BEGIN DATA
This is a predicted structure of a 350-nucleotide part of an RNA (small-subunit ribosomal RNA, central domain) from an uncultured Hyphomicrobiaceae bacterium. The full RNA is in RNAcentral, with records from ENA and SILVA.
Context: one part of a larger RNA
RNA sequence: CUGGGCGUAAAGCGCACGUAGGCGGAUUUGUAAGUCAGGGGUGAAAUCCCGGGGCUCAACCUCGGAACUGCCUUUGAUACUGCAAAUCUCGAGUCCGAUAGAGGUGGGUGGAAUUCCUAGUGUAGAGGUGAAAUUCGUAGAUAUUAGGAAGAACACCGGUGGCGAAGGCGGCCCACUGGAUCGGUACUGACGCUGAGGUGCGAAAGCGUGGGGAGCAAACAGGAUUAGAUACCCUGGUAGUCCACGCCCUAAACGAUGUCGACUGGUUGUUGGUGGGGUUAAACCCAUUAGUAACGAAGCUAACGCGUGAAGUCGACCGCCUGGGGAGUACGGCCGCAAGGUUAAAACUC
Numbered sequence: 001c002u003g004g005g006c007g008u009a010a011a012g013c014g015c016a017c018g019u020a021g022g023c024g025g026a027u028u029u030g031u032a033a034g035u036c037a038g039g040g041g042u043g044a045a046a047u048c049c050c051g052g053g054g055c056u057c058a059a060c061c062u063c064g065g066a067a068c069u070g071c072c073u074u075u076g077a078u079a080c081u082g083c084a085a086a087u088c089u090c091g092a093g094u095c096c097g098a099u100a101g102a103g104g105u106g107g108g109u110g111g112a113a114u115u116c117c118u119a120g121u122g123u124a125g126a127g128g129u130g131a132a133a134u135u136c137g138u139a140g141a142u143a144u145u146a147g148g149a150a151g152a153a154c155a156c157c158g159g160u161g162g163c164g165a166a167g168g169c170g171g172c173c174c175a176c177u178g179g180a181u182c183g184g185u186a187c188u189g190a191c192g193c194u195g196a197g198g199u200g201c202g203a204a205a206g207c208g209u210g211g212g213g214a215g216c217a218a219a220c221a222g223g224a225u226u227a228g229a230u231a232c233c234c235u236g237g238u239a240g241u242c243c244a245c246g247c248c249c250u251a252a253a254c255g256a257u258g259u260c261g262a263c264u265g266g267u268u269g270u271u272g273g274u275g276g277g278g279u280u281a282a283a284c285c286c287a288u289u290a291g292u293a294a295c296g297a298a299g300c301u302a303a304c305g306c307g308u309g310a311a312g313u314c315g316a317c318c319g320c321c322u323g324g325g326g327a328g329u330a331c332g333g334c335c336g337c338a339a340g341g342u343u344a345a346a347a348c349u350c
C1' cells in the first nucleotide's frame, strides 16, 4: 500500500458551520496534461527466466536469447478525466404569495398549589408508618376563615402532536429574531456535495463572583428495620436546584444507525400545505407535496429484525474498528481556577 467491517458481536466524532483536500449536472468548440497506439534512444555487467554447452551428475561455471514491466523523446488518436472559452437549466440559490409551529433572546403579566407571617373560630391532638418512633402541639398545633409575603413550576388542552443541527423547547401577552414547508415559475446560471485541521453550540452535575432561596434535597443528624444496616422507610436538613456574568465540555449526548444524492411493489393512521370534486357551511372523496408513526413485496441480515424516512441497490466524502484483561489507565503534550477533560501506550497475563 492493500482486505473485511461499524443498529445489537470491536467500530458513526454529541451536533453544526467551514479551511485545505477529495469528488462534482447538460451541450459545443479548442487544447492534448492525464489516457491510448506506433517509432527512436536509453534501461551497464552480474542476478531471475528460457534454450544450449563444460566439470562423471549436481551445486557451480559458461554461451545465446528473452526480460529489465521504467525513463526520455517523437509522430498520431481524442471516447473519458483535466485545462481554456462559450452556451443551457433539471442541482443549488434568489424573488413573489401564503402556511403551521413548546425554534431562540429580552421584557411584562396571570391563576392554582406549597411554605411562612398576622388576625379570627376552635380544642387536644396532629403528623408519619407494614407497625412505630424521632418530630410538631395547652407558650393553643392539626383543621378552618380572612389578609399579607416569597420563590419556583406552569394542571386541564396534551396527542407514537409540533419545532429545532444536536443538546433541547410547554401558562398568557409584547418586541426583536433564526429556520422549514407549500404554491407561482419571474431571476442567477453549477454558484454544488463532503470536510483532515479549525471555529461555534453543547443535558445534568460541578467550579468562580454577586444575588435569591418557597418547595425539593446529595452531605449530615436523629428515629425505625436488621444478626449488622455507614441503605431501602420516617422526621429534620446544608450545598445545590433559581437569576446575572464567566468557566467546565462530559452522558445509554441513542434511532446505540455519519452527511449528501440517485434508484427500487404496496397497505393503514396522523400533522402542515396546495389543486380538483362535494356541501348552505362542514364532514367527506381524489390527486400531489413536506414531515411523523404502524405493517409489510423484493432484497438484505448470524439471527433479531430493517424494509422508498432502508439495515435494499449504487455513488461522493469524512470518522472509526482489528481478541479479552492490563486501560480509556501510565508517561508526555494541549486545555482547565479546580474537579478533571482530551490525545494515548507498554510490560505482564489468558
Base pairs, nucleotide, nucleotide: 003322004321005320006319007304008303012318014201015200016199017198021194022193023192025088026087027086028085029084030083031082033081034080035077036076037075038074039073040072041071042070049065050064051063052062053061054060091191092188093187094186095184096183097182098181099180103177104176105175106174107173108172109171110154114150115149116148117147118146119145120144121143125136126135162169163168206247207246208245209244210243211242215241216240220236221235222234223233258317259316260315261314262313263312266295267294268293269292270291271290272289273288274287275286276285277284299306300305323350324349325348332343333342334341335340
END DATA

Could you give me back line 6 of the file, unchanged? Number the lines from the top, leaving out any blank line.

Base pairs, nucleotide, nucleotide: 003322004321005320006319007304008303012318014201015200016199017198021194022193023192025088026087027086028085029084030083031082033081034080035077036076037075038074039073040072041071042070049065050064051063052062053061054060091191092188093187094186095184096183097182098181099180103177104176105175106174107173108172109171110154114150115149116148117147118146119145120144121143125136126135162169163168206247207246208245209244210243211242215241216240220236221235222234223233258317259316260315261314262313263312266295267294268293269292270291271290272289273288274287275286276285277284299306300305323350324349325348332343333342334341335340